AUG 10, 2021 12:00 PM PDT

Soccer players, CTE, and Neurodegenerative disease

The 2020 Tokyo Olympics have come to a close, the Olympic soccer tournaments have been played, and winners awarded their medals (the Canadian women’s team and Brazilian men’s team, respectively, claimed gold). The Olympics, combined with the 2020 EuroCup—won by Italy the end of July—has recently put the spotlight on international soccer tournaments.

With this highlight on soccer at the moment, researchers have begun to question if there is an association between field position and length of career when it comes to developing a neurodegenerative disease like dementia. The presence of Chronic Traumatic Encephalopathy, commonly known as CTE, had already been documented in soccer players. CTE, which is caused by repeated head injuries and is well-documented in American football players, has been argued to be worse in soccer players, depending on their field position.

However, CTE can only be diagnosed postmortem, via autopsy. Thus, many individuals who may have, or are at risk for, CTE do not know whether they have it. Moreover, repeated head trauma could contribute to a traumatic brain injury (TBI) and thus a host of other neurodegenerative diseases aside from CTE.

New research from a team at the University of Glasgow, United Kingdom, sought to fill in this gap in health research. Population data from a control sample of non-athletes and former male professional soccer players, obtained from birth and medical records, was used to determine whether field position, era played during, and length of career impacted the likelihood of developing a neurodegenerative disease. Results suggest that the risk of neurodegenerative disease is 3.5 times higher among former professional soccer players than non-athletes, especially for those with careers of 15 years or longer. In contrast to the hypothesis, there was no significant increase in neurodegenerative disease for goalkeepers. But, outfield defenders were 5 times more likely to develop a neurodegenerative disease than other players, and this only increased with length of career, especially for those 15 years or longer.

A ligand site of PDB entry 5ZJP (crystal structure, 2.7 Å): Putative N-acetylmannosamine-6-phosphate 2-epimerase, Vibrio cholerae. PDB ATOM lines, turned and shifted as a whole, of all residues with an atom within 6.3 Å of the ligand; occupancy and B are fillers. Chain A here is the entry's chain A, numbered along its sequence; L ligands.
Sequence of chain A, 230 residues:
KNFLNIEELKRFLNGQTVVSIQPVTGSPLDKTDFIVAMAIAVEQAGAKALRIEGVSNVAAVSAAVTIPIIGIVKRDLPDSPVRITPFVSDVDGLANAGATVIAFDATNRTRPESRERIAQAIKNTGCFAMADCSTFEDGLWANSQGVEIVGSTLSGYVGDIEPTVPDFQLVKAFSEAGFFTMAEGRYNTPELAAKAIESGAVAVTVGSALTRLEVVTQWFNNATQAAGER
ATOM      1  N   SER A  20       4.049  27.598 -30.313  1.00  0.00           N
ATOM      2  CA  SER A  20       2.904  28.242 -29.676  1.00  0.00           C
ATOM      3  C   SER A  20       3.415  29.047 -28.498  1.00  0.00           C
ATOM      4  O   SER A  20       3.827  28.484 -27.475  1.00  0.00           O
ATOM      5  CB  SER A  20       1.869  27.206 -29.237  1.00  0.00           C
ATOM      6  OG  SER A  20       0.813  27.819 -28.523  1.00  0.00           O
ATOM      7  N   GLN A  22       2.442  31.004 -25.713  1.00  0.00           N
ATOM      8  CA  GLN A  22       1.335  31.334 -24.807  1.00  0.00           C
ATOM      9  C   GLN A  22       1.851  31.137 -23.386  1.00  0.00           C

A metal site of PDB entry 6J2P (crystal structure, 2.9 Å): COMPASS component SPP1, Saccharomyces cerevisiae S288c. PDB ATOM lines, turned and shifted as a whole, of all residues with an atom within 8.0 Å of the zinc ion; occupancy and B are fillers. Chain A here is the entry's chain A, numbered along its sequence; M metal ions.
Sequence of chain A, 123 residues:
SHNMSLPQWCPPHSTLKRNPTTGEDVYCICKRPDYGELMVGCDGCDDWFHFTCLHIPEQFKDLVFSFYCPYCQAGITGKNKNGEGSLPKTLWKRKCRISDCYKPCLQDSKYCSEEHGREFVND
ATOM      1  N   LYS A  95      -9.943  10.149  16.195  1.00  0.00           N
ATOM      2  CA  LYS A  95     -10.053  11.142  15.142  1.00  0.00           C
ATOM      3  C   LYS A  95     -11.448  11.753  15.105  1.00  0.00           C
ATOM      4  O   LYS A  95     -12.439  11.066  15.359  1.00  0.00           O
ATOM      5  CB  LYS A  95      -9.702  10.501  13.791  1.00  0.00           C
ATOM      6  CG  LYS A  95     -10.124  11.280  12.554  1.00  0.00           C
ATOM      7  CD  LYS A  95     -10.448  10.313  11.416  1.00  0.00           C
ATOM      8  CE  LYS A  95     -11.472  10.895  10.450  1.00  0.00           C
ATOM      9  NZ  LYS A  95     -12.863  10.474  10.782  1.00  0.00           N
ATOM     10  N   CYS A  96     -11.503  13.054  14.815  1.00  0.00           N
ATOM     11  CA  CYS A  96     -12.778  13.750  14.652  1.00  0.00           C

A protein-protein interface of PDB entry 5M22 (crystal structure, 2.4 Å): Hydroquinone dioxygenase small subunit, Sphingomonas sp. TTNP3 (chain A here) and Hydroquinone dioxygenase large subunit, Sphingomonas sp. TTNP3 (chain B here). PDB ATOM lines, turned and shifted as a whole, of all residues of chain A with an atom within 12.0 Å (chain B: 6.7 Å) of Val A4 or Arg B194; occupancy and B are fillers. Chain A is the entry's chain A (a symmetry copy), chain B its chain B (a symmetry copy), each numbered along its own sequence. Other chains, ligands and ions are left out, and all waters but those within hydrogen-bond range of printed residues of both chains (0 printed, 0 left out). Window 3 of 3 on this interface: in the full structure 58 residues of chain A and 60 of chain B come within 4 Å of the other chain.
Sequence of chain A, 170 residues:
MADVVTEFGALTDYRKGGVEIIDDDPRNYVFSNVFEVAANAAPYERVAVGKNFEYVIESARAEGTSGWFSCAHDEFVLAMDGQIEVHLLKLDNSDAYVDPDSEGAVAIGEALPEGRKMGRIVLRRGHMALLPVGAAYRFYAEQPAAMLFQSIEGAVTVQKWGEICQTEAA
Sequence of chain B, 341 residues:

Some are questioning whether these new results, taken in concert with what is known about CTE, mean that soccer balls should come with a head injury warning. At the very least, these results indicate that soccer players with longer careers who play in defensive positions should work to develop strategies to reduce head impact exposure.

Sources: Acta Neuropathologica, CNN,  Annals of Neurology, JAMA Network, Science

 

 

PhD, Biological Anthropology
Brittany has a PhD in Biological Anthropology and is currently a National Science Foundation Postdoctoral Research Fellow in Biology at North Carolina State University. She studies human and primate evolution using 3D scanning technology and statistical analysis to answer questions about where we come from, and to whom we're related. She is also a freelance science writer, focusing on evolutionary biology and human health and medicine,
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